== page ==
Newfane , Vermont author Freeman has written a gripping tale of determination set in the Vermont hill country. The local villain, Blackway, is making life hellish for Lillian, a woman from away. She finds unlikely allies- Lester, a crafty old-timer, and Nate, a powerful, naïve young man. A fascinating fable-like story of a community and the nature of choices. At the bookstore.

A Peculiar Grace by Jeffrey Lent

A touching story of Vermonter Hewitt Pearce, a 43 year-old blacksmith living alone,safeguarding his late father’s small art collection. With the arrival of a troubled young woman, Jessica, Hewitt is forced to confront his own dark history, his lost love, and comes to a realization that redemption is within reach. One of Lent’s best yet.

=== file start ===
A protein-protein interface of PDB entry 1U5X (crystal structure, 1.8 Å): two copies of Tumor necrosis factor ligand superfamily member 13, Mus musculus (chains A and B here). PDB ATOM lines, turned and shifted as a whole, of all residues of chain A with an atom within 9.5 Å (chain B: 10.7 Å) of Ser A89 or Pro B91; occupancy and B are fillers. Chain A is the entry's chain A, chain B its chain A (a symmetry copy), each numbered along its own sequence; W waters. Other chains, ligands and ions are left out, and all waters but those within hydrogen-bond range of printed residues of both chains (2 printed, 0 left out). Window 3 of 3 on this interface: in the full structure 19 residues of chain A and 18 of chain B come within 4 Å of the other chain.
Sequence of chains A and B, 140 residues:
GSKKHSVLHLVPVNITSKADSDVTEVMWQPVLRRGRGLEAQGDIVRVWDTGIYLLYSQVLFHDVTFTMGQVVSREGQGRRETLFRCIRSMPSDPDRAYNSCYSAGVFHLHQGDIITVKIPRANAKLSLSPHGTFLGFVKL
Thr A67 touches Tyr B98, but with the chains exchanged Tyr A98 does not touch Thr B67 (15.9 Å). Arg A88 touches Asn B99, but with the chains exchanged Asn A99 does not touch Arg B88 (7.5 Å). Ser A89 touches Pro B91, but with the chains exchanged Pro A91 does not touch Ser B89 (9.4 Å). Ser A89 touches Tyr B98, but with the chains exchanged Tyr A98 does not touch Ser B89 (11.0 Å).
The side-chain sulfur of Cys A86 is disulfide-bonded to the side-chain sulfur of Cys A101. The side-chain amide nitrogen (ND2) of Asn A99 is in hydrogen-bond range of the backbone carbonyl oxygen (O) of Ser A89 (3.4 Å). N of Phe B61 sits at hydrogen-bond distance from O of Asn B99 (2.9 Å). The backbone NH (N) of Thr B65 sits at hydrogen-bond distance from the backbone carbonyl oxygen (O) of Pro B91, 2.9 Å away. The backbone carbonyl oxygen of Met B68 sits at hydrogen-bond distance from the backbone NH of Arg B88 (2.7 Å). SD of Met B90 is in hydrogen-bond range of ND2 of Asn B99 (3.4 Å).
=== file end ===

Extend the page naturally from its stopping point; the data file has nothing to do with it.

Last Flag Down: The Epic Journey of the Last Confederate Warship by Ron Powers and John Baldwin

Powers (Flags of Our Fathers, Mark Twain) has written (with John Baldwin) another true tale that reads like one of the best novels. This is the story of the Shenandoah, a Confederate raider whose mission was to sink as many Yankee ships as possible in a desperate attempt to shatter the U.S. economy. The shocking discovery: after many moths of successful raiding, the captain and his crew learned that the war had been over for months. A poignant portrait of courage, nobility, and comradeship during one of the most difficult times in our nation’s history.

Everyday Herbs in Spiritual Life: A Guide to Many Practices by Michael Caduto